In cut, textile and tailoring, this jacket-and-shorts suit is iconic Vivienne Westwood. The designer was moved by parallel passions: a love of British design history and an unflinching urge to put a stick in the eye of authority. And tartan fulfilled both desires. Plucking the pattern from the wardrobes of the British royal family at Balmoral Castle, Westwood reimagined it for the ripped and pinned anarchist punk look of 1970s and ’80s London. Who’s in power now, Mrs. Thatcher?
The ensemble, from Westwood’s Fall/Winter 1996–97 Storm in a Teacup collection and offered by London’s One of a Kind Archive, uses the extreme asymmetry of a tartan mash-up to confront, according to Westwood, “the horror of uniformity and minimalism.” By then, the Scottish textile was a mainstay of her collections. And it continued to be identified with her in death: After she passed away, last December at age 81, her intimate funeral for family was held in a country church adorned with $50,000 worth of Harris Tweed tartan (the memorial service was packed with celebrities wearing her designs).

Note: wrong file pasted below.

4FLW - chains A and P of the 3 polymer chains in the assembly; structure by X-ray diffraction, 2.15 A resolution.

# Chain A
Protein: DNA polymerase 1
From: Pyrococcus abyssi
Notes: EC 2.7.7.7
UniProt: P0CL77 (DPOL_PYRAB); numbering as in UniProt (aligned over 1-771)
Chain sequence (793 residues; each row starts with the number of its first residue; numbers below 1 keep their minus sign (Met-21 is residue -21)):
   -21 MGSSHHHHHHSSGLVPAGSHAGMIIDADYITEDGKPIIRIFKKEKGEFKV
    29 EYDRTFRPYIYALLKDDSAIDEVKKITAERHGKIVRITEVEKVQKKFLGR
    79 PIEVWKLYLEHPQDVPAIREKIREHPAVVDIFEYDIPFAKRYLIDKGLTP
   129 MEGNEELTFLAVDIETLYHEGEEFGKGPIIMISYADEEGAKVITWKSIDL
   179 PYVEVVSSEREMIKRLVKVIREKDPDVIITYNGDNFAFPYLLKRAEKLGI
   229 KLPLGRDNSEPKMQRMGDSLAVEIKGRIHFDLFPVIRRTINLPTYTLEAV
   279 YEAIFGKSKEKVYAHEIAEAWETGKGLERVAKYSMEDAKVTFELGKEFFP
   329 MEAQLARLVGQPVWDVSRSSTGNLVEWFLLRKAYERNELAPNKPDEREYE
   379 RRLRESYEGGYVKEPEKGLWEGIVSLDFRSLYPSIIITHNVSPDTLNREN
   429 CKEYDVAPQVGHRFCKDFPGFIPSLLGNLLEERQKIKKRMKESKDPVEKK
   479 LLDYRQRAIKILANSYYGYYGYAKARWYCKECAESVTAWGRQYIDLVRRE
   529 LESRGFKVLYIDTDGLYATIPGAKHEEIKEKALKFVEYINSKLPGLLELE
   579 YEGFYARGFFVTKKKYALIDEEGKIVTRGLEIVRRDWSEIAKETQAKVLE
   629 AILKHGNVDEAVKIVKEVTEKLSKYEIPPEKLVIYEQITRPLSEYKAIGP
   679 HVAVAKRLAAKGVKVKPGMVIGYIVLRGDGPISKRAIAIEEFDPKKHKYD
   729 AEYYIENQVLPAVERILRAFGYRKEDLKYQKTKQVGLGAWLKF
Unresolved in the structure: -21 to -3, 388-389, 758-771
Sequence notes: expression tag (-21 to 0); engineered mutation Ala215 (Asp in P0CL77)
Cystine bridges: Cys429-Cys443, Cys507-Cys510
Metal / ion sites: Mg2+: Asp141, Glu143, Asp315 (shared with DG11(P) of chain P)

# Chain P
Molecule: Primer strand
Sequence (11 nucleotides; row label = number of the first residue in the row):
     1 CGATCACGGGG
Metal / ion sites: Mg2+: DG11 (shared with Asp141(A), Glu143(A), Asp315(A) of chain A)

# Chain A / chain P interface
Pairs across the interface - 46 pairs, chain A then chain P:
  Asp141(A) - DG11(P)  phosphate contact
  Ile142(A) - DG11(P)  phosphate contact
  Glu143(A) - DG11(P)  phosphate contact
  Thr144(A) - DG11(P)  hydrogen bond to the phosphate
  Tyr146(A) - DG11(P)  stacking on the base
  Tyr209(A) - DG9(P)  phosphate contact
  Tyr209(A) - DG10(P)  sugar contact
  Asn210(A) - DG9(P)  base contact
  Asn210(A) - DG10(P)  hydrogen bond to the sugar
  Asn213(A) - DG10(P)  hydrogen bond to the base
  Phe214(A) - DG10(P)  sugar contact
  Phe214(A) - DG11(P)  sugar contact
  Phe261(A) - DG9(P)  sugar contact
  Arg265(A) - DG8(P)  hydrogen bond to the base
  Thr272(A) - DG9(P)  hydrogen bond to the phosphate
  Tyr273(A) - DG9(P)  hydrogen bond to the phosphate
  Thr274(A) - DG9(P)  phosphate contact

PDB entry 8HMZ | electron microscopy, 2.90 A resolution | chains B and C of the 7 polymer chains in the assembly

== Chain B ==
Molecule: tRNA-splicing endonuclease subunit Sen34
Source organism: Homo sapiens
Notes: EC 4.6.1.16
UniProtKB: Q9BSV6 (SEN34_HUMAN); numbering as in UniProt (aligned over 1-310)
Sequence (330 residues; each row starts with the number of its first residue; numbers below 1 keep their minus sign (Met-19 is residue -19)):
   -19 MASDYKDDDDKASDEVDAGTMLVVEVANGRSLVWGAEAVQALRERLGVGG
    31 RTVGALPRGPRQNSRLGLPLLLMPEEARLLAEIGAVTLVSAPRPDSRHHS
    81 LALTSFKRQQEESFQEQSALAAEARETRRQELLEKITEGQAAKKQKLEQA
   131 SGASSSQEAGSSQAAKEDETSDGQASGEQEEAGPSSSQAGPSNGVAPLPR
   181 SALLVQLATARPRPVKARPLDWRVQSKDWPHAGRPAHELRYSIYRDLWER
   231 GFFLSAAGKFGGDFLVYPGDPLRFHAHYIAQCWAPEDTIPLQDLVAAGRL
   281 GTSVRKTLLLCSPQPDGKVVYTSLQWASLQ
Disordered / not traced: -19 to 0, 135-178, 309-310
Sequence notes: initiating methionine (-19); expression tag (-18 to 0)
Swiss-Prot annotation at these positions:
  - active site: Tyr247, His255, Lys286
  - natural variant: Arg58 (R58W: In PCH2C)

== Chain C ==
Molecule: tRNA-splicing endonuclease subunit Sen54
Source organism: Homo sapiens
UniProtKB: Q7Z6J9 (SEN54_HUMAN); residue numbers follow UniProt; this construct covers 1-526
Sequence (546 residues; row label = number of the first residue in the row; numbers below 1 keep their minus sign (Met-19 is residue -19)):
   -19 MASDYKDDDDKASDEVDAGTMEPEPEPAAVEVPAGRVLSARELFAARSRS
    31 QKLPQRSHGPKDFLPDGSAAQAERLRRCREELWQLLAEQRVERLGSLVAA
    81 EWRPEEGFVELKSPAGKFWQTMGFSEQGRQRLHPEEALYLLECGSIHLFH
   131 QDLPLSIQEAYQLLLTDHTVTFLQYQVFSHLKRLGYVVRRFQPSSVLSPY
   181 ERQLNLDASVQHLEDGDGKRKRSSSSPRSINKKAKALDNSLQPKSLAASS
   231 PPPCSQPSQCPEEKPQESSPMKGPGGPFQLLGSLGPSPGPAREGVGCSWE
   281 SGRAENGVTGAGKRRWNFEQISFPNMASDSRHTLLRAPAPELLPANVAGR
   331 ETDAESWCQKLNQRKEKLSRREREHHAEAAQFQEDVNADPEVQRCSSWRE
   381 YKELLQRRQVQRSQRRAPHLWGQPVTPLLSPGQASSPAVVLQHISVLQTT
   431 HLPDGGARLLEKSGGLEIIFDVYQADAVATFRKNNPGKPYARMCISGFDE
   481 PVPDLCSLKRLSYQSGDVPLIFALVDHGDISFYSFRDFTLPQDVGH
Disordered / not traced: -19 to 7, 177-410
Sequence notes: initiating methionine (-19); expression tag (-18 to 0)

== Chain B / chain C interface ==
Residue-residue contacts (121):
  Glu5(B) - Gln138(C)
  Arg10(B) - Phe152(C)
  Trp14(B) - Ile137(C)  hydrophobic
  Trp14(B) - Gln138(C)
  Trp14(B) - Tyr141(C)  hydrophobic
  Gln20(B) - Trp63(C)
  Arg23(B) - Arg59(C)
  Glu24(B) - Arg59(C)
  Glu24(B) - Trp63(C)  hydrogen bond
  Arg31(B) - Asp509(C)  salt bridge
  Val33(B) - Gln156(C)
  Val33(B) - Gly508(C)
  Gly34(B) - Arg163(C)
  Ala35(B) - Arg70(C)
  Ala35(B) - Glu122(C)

“From anarchy, disenfranchisement and unemployment to absolute fantasy, Westwood’s work presents a narrative of British culture and style,” says Patrick Michael Hughes, a fashion culture and decorative arts historian and associate teaching professor at Parsons School of Design. “The Storm in a Teacup collection came out during a period of romance in British fashion. But Westwood was giving us a new chapter — not country sweet, like Laura Ashley. Westwood was showing the romance of the city.”
The designer likely would have agreed. Of her best design, she once said, “There’s something heroic to it. It’s got to cut a figure, it’s got to step out, it’s got to say, ‘Hi.’ ”